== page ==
How to Work Better With Your Tech Copywriter

You know that it’s necessary for your business to best reflect its products and services through compelling copy, and that’s where tech copywriters come in.

And once you get started working with a copywriter, it’s time to make the most out of the partnership and create killer copy that’ll serve your business.

Through a smooth partnership and collaboration with your copywriter, it’s way more likely that you’ll end up with landing pages, blogs, and email campaigns that convert.

So, here are some dos and don’ts for working with copywriters when creating content for tech.

Be clear about your expectations

Remember to be clear from the get-go. You can include basic information like format, length, deadline, and type of content, or more details, like target audience or insights into your customers’ preferences.

Seasoned copywriters will expect this information, as they’re used to incorporating business intelligence into their craft.

Not providing a good brief is like asking an architect to build a house without providing a blueprint. The outcome can be good or bad, but it’ll definitely not be the home you imagined in your head.

Organize them into a proper brief

A brief shouldn’t only centralize different resources but also explain exactly why they matter. 

Links without context, 100-page PDF files with no bookmarks, and access to a messy “/resources” directory aren’t helpful and will only result in more questions.

Here’s one rule of thumb: If the copywriter needs more time to examine the resources than actually to produce something out of them, your brief could be better.

Connect the copywriter with your design team

Do you want the final piece to include a featured image, infographics, banners, and other visual assets? If so, it’s worth putting the copywriter in touch with your designers.

When coming up with the assets, designers will inevitably check the source material provided by the copywriter. Such questions might also arise:

What’s more important in this section? 

Should all text be in the banner or only a part? 

If everyone’s connected with tools like Slack or email, it’s much faster to address those questions. At the end of the day, there will be better synergy between art and copy.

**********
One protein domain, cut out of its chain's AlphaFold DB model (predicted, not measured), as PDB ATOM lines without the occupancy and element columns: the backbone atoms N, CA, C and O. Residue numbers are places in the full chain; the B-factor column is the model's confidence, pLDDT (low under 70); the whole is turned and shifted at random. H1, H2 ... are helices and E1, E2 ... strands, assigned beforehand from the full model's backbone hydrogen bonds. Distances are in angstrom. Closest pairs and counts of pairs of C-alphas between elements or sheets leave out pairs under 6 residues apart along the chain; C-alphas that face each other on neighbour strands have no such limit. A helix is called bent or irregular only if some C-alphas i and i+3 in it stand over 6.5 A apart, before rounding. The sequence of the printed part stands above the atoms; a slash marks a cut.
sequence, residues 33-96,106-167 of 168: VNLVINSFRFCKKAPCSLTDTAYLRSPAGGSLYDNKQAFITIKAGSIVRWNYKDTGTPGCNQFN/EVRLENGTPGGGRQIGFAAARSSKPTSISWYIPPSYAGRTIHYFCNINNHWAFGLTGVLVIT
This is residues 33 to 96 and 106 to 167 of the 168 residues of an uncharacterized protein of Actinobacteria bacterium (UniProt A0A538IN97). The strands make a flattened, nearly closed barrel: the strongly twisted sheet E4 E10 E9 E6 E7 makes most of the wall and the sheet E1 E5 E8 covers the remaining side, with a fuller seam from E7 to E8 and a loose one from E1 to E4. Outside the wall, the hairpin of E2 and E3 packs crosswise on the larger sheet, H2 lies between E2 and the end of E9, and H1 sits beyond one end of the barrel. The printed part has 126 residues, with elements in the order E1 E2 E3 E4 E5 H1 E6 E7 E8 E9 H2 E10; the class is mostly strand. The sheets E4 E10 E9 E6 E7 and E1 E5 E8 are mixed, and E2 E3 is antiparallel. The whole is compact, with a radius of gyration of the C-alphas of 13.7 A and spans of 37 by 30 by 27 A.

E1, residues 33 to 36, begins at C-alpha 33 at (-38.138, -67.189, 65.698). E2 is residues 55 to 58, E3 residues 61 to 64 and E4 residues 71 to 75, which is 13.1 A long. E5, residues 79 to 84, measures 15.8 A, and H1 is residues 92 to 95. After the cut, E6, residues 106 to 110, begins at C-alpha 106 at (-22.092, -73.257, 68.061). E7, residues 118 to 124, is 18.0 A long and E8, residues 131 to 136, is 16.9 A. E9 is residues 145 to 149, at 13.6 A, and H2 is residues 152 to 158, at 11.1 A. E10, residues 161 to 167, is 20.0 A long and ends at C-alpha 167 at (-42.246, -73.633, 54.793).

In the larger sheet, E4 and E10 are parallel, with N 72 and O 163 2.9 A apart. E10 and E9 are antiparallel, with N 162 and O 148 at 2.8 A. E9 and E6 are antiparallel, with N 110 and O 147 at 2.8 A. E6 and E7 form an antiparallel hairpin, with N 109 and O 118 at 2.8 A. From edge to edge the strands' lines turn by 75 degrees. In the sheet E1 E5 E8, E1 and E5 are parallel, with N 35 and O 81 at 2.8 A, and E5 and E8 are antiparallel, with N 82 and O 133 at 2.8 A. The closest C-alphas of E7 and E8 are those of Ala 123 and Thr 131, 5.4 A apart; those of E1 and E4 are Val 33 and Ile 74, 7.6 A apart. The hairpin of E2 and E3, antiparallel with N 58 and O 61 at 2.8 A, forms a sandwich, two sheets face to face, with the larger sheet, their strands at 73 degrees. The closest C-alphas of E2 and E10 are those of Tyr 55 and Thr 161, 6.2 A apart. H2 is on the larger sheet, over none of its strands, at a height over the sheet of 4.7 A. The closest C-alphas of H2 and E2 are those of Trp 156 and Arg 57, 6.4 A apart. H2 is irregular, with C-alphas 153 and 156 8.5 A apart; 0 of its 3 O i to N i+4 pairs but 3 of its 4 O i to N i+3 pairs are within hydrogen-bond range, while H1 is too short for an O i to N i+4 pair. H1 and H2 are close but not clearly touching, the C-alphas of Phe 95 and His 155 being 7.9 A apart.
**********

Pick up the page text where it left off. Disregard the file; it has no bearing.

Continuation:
It’s also why the copy-first approach is usually best.

Consider connecting your copywriter with developers too

Connecting the copywriter directly with the developers can be very useful (and sometimes necessary) for projects that involve technical documentation.

That said, be mindful. Designers are used to working with copywriters, whereas most developers aren’t. That means devs might need help clarifying exactly what’s required from them. 

Seasoned tech copywriters counteract this by asking questions that help translate code and architecture into business value. If you plan to connect the dev team with your copywriter, it’s helpful to keep the more business-savvy developers in the loop too.

Invest in long-standing partnerships

Just as with any supplier, you’ll benefit from building a trusting relationship with a copywriting partner.

Project after project, the onboarding phase will get smoother. The copywriter will have more time to get to know your product and service, as well as the stakeholders.

It’s even better if you’re able to share a higher-level strategic view with the copywriters. For example, if they’re not only working on one landing page but also on a series of LPs and their connected subpages, they’ll have a firmer grasp of the role and goal of each asset.

For niches, go for the specialists

Sometimes, the copy needs to be about very technical products, technologies, and procedures that cover a very niche area.